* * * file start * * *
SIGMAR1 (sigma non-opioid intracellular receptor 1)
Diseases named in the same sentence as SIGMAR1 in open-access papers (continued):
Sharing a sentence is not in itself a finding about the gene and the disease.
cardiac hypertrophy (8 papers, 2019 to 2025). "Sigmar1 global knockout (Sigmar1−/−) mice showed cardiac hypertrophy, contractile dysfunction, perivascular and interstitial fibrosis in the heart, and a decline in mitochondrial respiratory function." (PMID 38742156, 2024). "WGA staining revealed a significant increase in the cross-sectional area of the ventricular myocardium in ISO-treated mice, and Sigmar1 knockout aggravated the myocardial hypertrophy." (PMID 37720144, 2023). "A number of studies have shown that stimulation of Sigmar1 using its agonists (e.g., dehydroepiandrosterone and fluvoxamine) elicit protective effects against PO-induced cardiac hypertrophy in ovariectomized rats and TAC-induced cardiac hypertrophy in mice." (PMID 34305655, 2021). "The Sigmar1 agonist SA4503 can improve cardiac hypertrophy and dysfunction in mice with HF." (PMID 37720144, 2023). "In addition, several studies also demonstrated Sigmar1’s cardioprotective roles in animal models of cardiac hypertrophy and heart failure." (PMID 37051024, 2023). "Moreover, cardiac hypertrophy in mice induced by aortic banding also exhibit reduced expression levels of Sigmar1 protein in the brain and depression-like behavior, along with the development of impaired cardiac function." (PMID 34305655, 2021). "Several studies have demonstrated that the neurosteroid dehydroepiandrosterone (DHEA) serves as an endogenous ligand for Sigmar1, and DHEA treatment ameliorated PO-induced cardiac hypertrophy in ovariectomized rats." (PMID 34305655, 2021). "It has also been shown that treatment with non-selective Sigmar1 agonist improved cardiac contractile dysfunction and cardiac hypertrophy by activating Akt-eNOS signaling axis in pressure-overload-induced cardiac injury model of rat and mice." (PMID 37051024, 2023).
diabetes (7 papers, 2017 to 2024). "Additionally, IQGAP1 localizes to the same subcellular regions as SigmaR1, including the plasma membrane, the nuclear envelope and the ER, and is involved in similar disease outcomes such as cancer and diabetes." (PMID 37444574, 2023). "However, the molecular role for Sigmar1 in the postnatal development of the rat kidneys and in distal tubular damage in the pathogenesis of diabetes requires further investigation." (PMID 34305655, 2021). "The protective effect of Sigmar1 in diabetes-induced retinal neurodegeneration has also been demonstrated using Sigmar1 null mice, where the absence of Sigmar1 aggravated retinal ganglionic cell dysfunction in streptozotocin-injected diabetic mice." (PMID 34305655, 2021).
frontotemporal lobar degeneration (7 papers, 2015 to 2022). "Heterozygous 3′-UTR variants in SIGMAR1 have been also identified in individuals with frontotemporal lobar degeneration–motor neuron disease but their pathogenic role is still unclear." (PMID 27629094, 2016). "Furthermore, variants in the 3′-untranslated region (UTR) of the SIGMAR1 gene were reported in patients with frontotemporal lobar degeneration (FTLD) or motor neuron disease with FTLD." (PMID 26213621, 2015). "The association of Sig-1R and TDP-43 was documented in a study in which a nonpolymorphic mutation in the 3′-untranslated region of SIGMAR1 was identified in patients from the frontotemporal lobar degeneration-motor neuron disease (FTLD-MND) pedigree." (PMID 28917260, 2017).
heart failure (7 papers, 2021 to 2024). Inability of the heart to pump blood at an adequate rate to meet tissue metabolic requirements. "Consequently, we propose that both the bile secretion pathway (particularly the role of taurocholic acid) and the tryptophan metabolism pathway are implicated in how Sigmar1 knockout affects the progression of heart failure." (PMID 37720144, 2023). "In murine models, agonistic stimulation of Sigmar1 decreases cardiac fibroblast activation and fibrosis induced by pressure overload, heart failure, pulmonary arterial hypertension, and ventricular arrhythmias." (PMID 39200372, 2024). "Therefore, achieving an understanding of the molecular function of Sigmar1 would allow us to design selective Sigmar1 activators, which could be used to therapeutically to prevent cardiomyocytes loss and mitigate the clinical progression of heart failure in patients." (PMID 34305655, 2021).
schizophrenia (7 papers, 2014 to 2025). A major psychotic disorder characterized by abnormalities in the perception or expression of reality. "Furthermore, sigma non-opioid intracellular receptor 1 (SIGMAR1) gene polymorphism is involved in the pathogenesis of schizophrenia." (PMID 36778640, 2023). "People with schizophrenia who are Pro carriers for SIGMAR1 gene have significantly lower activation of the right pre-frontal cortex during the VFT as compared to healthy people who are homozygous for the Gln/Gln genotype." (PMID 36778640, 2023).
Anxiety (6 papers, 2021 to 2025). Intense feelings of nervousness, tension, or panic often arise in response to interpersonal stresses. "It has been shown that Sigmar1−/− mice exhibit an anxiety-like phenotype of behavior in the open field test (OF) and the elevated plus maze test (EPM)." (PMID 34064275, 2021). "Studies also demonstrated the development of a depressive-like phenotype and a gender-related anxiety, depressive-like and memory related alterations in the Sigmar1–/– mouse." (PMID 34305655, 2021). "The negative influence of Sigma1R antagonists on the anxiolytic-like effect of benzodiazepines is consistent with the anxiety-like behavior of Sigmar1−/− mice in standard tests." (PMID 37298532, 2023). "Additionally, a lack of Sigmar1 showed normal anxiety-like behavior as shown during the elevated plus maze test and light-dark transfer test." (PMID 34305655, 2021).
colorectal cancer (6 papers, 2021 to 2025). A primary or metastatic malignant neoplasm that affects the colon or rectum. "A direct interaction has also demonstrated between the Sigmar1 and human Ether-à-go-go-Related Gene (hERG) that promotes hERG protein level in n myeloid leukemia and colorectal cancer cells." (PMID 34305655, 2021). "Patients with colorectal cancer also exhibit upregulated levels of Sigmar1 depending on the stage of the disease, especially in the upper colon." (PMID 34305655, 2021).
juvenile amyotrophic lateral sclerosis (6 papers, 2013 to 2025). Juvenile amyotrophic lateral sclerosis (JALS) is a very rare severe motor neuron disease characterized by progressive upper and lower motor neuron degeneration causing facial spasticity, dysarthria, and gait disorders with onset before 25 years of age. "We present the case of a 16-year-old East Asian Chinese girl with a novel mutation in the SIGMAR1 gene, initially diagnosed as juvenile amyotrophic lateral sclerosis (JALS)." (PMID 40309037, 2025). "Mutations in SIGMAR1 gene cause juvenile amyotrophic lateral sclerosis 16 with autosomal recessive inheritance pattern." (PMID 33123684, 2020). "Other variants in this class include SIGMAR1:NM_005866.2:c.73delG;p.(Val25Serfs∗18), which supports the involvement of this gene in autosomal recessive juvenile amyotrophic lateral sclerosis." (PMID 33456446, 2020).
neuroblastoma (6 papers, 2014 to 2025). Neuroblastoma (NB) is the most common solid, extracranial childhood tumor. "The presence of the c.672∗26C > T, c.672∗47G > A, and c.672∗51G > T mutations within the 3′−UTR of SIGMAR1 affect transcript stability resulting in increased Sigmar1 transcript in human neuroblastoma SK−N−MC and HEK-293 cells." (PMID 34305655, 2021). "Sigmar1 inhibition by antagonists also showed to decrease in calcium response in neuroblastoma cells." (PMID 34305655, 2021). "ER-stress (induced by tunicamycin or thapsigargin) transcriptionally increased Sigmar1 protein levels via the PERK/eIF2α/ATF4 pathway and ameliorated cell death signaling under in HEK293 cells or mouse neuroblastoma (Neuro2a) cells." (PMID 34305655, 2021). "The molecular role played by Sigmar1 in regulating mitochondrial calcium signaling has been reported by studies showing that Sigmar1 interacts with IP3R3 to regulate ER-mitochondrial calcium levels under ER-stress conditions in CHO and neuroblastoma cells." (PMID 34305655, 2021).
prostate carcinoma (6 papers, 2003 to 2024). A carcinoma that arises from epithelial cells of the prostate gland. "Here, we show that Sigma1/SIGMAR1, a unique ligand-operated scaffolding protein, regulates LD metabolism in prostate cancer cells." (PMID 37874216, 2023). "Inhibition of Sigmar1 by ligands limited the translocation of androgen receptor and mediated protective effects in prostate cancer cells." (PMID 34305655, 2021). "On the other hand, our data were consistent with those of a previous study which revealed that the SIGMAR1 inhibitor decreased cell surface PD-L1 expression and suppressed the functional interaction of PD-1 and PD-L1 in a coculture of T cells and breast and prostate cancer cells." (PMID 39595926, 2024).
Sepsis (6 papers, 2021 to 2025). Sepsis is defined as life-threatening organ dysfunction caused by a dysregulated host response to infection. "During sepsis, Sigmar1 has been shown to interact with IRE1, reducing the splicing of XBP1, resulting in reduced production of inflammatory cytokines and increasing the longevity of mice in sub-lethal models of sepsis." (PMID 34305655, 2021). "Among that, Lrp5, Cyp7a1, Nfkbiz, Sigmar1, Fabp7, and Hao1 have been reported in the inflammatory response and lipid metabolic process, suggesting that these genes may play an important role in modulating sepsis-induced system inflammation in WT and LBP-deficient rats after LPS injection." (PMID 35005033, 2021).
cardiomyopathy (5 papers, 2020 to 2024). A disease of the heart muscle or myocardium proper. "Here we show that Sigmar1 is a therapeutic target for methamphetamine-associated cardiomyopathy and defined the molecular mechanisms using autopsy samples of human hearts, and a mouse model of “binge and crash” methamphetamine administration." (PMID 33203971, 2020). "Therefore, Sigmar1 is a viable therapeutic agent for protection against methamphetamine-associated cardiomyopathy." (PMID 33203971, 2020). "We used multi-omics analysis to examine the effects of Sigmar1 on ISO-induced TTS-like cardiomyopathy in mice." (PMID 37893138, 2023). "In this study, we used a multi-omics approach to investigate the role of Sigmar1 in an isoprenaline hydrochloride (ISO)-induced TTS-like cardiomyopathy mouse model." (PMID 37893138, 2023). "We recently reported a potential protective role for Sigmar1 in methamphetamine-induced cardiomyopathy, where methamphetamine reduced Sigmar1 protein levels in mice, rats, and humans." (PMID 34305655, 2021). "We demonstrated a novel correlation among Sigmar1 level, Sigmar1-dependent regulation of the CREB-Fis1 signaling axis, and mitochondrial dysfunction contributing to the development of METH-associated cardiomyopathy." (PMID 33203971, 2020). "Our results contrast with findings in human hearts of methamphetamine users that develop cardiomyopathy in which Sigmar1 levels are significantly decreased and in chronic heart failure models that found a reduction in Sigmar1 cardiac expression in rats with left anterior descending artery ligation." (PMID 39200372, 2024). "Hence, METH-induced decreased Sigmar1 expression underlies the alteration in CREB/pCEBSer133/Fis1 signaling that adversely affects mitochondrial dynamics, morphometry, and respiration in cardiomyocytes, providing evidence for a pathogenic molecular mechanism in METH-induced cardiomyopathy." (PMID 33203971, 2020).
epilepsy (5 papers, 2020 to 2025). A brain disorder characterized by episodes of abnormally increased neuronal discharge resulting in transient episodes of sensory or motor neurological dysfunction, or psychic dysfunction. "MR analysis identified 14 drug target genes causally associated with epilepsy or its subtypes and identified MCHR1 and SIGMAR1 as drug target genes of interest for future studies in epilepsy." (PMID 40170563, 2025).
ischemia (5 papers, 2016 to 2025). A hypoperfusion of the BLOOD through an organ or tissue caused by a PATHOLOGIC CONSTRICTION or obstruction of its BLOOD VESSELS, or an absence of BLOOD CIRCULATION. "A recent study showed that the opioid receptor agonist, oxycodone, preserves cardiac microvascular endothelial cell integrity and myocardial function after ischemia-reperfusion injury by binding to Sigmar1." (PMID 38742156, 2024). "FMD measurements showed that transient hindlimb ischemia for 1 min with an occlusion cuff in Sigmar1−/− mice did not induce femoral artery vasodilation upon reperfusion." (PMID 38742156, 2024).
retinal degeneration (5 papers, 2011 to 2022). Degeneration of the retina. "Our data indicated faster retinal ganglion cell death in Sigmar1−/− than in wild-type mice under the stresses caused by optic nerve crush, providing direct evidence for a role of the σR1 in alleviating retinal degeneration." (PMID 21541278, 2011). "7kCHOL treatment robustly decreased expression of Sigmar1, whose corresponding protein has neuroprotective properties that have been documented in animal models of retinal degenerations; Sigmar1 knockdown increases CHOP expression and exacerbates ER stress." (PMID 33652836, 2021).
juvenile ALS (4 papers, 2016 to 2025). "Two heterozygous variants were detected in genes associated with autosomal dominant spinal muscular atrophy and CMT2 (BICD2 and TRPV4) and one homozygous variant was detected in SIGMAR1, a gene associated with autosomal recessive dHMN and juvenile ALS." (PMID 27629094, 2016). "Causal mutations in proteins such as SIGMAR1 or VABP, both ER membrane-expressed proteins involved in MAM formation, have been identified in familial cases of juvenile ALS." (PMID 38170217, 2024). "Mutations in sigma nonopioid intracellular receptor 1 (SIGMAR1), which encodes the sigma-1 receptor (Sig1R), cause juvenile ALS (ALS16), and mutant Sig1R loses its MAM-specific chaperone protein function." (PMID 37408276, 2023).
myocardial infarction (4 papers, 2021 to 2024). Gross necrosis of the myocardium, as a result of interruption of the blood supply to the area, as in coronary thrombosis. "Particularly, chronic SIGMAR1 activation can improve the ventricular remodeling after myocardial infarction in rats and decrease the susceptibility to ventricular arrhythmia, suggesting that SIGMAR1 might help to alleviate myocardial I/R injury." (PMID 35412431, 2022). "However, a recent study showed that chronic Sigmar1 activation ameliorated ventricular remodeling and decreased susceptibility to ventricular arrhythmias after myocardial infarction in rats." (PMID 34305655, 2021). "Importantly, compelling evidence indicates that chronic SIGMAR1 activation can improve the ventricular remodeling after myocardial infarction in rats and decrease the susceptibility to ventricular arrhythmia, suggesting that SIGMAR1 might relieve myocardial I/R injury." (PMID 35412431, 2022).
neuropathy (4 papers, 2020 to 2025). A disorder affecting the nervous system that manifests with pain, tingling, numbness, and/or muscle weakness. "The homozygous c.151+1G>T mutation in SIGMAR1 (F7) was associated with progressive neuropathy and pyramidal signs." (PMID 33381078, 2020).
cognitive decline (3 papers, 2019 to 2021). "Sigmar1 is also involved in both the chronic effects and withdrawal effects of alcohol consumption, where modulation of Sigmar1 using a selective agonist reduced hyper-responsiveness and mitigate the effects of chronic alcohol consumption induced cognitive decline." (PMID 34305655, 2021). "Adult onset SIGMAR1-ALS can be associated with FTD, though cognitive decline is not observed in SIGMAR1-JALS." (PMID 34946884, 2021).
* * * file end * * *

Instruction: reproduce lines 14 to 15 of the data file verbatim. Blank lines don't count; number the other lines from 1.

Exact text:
Sepsis (6 papers, 2021 to 2025). Sepsis is defined as life-threatening organ dysfunction caused by a dysregulated host response to infection. "During sepsis, Sigmar1 has been shown to interact with IRE1, reducing the splicing of XBP1, resulting in reduced production of inflammatory cytokines and increasing the longevity of mice in sub-lethal models of sepsis." (PMID 34305655, 2021). "Among that, Lrp5, Cyp7a1, Nfkbiz, Sigmar1, Fabp7, and Hao1 have been reported in the inflammatory response and lipid metabolic process, suggesting that these genes may play an important role in modulating sepsis-induced system inflammation in WT and LBP-deficient rats after LPS injection." (PMID 35005033, 2021).
cardiomyopathy (5 papers, 2020 to 2024). A disease of the heart muscle or myocardium proper. "Here we show that Sigmar1 is a therapeutic target for methamphetamine-associated cardiomyopathy and defined the molecular mechanisms using autopsy samples of human hearts, and a mouse model of “binge and crash” methamphetamine administration." (PMID 33203971, 2020). "Therefore, Sigmar1 is a viable therapeutic agent for protection against methamphetamine-associated cardiomyopathy." (PMID 33203971, 2020). "We used multi-omics analysis to examine the effects of Sigmar1 on ISO-induced TTS-like cardiomyopathy in mice." (PMID 37893138, 2023). "In this study, we used a multi-omics approach to investigate the role of Sigmar1 in an isoprenaline hydrochloride (ISO)-induced TTS-like cardiomyopathy mouse model." (PMID 37893138, 2023). "We recently reported a potential protective role for Sigmar1 in methamphetamine-induced cardiomyopathy, where methamphetamine reduced Sigmar1 protein levels in mice, rats, and humans." (PMID 34305655, 2021). "We demonstrated a novel correlation among Sigmar1 level, Sigmar1-dependent regulation of the CREB-Fis1 signaling axis, and mitochondrial dysfunction contributing to the development of METH-associated cardiomyopathy." (PMID 33203971, 2020). "Our results contrast with findings in human hearts of methamphetamine users that develop cardiomyopathy in which Sigmar1 levels are significantly decreased and in chronic heart failure models that found a reduction in Sigmar1 cardiac expression in rats with left anterior descending artery ligation." (PMID 39200372, 2024). "Hence, METH-induced decreased Sigmar1 expression underlies the alteration in CREB/pCEBSer133/Fis1 signaling that adversely affects mitochondrial dynamics, morphometry, and respiration in cardiomyocytes, providing evidence for a pathogenic molecular mechanism in METH-induced cardiomyopathy." (PMID 33203971, 2020).